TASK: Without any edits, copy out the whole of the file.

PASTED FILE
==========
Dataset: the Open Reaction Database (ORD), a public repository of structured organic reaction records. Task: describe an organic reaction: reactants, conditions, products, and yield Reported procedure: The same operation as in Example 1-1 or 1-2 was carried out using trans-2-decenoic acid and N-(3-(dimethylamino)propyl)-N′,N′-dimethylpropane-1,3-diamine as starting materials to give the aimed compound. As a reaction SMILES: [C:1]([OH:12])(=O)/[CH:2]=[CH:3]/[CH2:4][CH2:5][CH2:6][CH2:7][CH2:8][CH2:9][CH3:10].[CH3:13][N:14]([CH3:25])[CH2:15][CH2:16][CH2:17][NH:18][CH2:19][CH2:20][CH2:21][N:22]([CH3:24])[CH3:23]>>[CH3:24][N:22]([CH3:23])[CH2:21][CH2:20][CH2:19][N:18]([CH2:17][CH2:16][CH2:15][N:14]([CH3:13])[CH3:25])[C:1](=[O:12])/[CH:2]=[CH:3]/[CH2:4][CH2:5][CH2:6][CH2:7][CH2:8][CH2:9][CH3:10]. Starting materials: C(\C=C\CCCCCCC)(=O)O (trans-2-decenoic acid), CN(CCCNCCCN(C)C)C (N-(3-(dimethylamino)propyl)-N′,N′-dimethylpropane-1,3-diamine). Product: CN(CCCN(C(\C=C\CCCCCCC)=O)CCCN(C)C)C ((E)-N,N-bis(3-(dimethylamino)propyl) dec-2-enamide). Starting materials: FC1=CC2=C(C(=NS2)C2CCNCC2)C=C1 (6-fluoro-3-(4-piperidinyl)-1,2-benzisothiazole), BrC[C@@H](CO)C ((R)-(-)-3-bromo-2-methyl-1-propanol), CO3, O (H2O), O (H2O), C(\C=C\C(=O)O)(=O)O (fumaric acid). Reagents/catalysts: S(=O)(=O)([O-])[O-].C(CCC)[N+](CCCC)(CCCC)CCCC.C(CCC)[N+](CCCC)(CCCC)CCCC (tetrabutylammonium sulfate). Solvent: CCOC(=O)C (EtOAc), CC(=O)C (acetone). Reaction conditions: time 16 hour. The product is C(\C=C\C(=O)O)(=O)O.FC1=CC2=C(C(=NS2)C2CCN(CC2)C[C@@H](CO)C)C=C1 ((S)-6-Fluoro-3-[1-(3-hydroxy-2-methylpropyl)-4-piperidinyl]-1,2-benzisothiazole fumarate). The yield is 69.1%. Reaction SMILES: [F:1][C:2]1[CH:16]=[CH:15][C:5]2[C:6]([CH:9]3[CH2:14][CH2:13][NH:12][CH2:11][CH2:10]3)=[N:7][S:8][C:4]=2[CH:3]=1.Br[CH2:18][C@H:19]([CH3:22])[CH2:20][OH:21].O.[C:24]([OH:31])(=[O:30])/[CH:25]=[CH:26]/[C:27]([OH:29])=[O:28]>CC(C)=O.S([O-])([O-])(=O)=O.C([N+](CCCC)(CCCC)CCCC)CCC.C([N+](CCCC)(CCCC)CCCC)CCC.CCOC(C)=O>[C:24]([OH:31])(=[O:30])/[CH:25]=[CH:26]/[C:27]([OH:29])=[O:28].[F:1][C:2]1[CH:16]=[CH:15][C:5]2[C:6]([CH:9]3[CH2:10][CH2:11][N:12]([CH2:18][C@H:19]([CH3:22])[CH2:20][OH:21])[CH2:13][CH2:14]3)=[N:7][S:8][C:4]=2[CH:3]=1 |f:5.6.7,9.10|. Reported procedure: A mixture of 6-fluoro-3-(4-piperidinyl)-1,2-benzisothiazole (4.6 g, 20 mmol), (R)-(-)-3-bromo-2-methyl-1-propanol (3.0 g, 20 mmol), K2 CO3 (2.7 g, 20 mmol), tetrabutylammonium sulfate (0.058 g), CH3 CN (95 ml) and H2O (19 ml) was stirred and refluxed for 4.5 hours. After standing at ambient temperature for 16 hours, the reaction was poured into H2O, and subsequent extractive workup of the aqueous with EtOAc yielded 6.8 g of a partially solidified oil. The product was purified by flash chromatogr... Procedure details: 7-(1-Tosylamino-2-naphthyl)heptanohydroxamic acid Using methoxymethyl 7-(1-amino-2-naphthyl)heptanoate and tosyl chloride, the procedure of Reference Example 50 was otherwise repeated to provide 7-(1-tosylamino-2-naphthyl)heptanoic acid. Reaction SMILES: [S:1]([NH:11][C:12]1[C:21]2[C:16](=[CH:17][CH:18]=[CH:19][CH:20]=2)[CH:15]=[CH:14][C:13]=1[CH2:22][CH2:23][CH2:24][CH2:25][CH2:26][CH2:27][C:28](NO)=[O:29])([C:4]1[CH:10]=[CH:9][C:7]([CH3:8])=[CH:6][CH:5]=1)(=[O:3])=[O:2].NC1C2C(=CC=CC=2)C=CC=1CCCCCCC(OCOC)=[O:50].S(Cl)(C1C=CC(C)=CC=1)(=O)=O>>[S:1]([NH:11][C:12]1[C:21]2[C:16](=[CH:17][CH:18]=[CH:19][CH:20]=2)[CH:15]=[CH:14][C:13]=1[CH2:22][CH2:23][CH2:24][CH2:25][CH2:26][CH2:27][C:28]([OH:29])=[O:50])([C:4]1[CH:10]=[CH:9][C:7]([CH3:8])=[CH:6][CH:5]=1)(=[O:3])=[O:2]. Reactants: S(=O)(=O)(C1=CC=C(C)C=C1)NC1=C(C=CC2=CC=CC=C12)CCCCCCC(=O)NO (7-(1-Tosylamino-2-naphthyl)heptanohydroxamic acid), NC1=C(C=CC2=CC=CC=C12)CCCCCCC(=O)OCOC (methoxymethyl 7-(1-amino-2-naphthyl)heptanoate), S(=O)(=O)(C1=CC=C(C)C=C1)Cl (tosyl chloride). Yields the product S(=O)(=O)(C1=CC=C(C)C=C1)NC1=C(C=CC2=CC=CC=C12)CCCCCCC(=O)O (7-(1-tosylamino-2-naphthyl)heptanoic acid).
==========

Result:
Dataset: the Open Reaction Database (ORD), a public repository of structured organic reaction records. Task: describe an organic reaction: reactants, conditions, products, and yield Reported procedure: The same operation as in Example 1-1 or 1-2 was carried out using trans-2-decenoic acid and N-(3-(dimethylamino)propyl)-N′,N′-dimethylpropane-1,3-diamine as starting materials to give the aimed compound. As a reaction SMILES: [C:1]([OH:12])(=O)/[CH:2]=[CH:3]/[CH2:4][CH2:5][CH2:6][CH2:7][CH2:8][CH2:9][CH3:10].[CH3:13][N:14]([CH3:25])[CH2:15][CH2:16][CH2:17][NH:18][CH2:19][CH2:20][CH2:21][N:22]([CH3:24])[CH3:23]>>[CH3:24][N:22]([CH3:23])[CH2:21][CH2:20][CH2:19][N:18]([CH2:17][CH2:16][CH2:15][N:14]([CH3:13])[CH3:25])[C:1](=[O:12])/[CH:2]=[CH:3]/[CH2:4][CH2:5][CH2:6][CH2:7][CH2:8][CH2:9][CH3:10]. Starting materials: C(\C=C\CCCCCCC)(=O)O (trans-2-decenoic acid), CN(CCCNCCCN(C)C)C (N-(3-(dimethylamino)propyl)-N′,N′-dimethylpropane-1,3-diamine). Product: CN(CCCN(C(\C=C\CCCCCCC)=O)CCCN(C)C)C ((E)-N,N-bis(3-(dimethylamino)propyl) dec-2-enamide). Starting materials: FC1=CC2=C(C(=NS2)C2CCNCC2)C=C1 (6-fluoro-3-(4-piperidinyl)-1,2-benzisothiazole), BrC[C@@H](CO)C ((R)-(-)-3-bromo-2-methyl-1-propanol), CO3, O (H2O), O (H2O), C(\C=C\C(=O)O)(=O)O (fumaric acid). Reagents/catalysts: S(=O)(=O)([O-])[O-].C(CCC)[N+](CCCC)(CCCC)CCCC.C(CCC)[N+](CCCC)(CCCC)CCCC (tetrabutylammonium sulfate). Solvent: CCOC(=O)C (EtOAc), CC(=O)C (acetone). Reaction conditions: time 16 hour. The product is C(\C=C\C(=O)O)(=O)O.FC1=CC2=C(C(=NS2)C2CCN(CC2)C[C@@H](CO)C)C=C1 ((S)-6-Fluoro-3-[1-(3-hydroxy-2-methylpropyl)-4-piperidinyl]-1,2-benzisothiazole fumarate). The yield is 69.1%. Reaction SMILES: [F:1][C:2]1[CH:16]=[CH:15][C:5]2[C:6]([CH:9]3[CH2:14][CH2:13][NH:12][CH2:11][CH2:10]3)=[N:7][S:8][C:4]=2[CH:3]=1.Br[CH2:18][C@H:19]([CH3:22])[CH2:20][OH:21].O.[C:24]([OH:31])(=[O:30])/[CH:25]=[CH:26]/[C:27]([OH:29])=[O:28]>CC(C)=O.S([O-])([O-])(=O)=O.C([N+](CCCC)(CCCC)CCCC)CCC.C([N+](CCCC)(CCCC)CCCC)CCC.CCOC(C)=O>[C:24]([OH:31])(=[O:30])/[CH:25]=[CH:26]/[C:27]([OH:29])=[O:28].[F:1][C:2]1[CH:16]=[CH:15][C:5]2[C:6]([CH:9]3[CH2:10][CH2:11][N:12]([CH2:18][C@H:19]([CH3:22])[CH2:20][OH:21])[CH2:13][CH2:14]3)=[N:7][S:8][C:4]=2[CH:3]=1 |f:5.6.7,9.10|. Reported procedure: A mixture of 6-fluoro-3-(4-piperidinyl)-1,2-benzisothiazole (4.6 g, 20 mmol), (R)-(-)-3-bromo-2-methyl-1-propanol (3.0 g, 20 mmol), K2 CO3 (2.7 g, 20 mmol), tetrabutylammonium sulfate (0.058 g), CH3 CN (95 ml) and H2O (19 ml) was stirred and refluxed for 4.5 hours. After standing at ambient temperature for 16 hours, the reaction was poured into H2O, and subsequent extractive workup of the aqueous with EtOAc yielded 6.8 g of a partially solidified oil. The product was purified by flash chromatogr... Procedure details: 7-(1-Tosylamino-2-naphthyl)heptanohydroxamic acid Using methoxymethyl 7-(1-amino-2-naphthyl)heptanoate and tosyl chloride, the procedure of Reference Example 50 was otherwise repeated to provide 7-(1-tosylamino-2-naphthyl)heptanoic acid. Reaction SMILES: [S:1]([NH:11][C:12]1[C:21]2[C:16](=[CH:17][CH:18]=[CH:19][CH:20]=2)[CH:15]=[CH:14][C:13]=1[CH2:22][CH2:23][CH2:24][CH2:25][CH2:26][CH2:27][C:28](NO)=[O:29])([C:4]1[CH:10]=[CH:9][C:7]([CH3:8])=[CH:6][CH:5]=1)(=[O:3])=[O:2].NC1C2C(=CC=CC=2)C=CC=1CCCCCCC(OCOC)=[O:50].S(Cl)(C1C=CC(C)=CC=1)(=O)=O>>[S:1]([NH:11][C:12]1[C:21]2[C:16](=[CH:17][CH:18]=[CH:19][CH:20]=2)[CH:15]=[CH:14][C:13]=1[CH2:22][CH2:23][CH2:24][CH2:25][CH2:26][CH2:27][C:28]([OH:29])=[O:50])([C:4]1[CH:10]=[CH:9][C:7]([CH3:8])=[CH:6][CH:5]=1)(=[O:3])=[O:2]. Reactants: S(=O)(=O)(C1=CC=C(C)C=C1)NC1=C(C=CC2=CC=CC=C12)CCCCCCC(=O)NO (7-(1-Tosylamino-2-naphthyl)heptanohydroxamic acid), NC1=C(C=CC2=CC=CC=C12)CCCCCCC(=O)OCOC (methoxymethyl 7-(1-amino-2-naphthyl)heptanoate), S(=O)(=O)(C1=CC=C(C)C=C1)Cl (tosyl chloride). Yields the product S(=O)(=O)(C1=CC=C(C)C=C1)NC1=C(C=CC2=CC=CC=C12)CCCCCCC(=O)O (7-(1-tosylamino-2-naphthyl)heptanoic acid).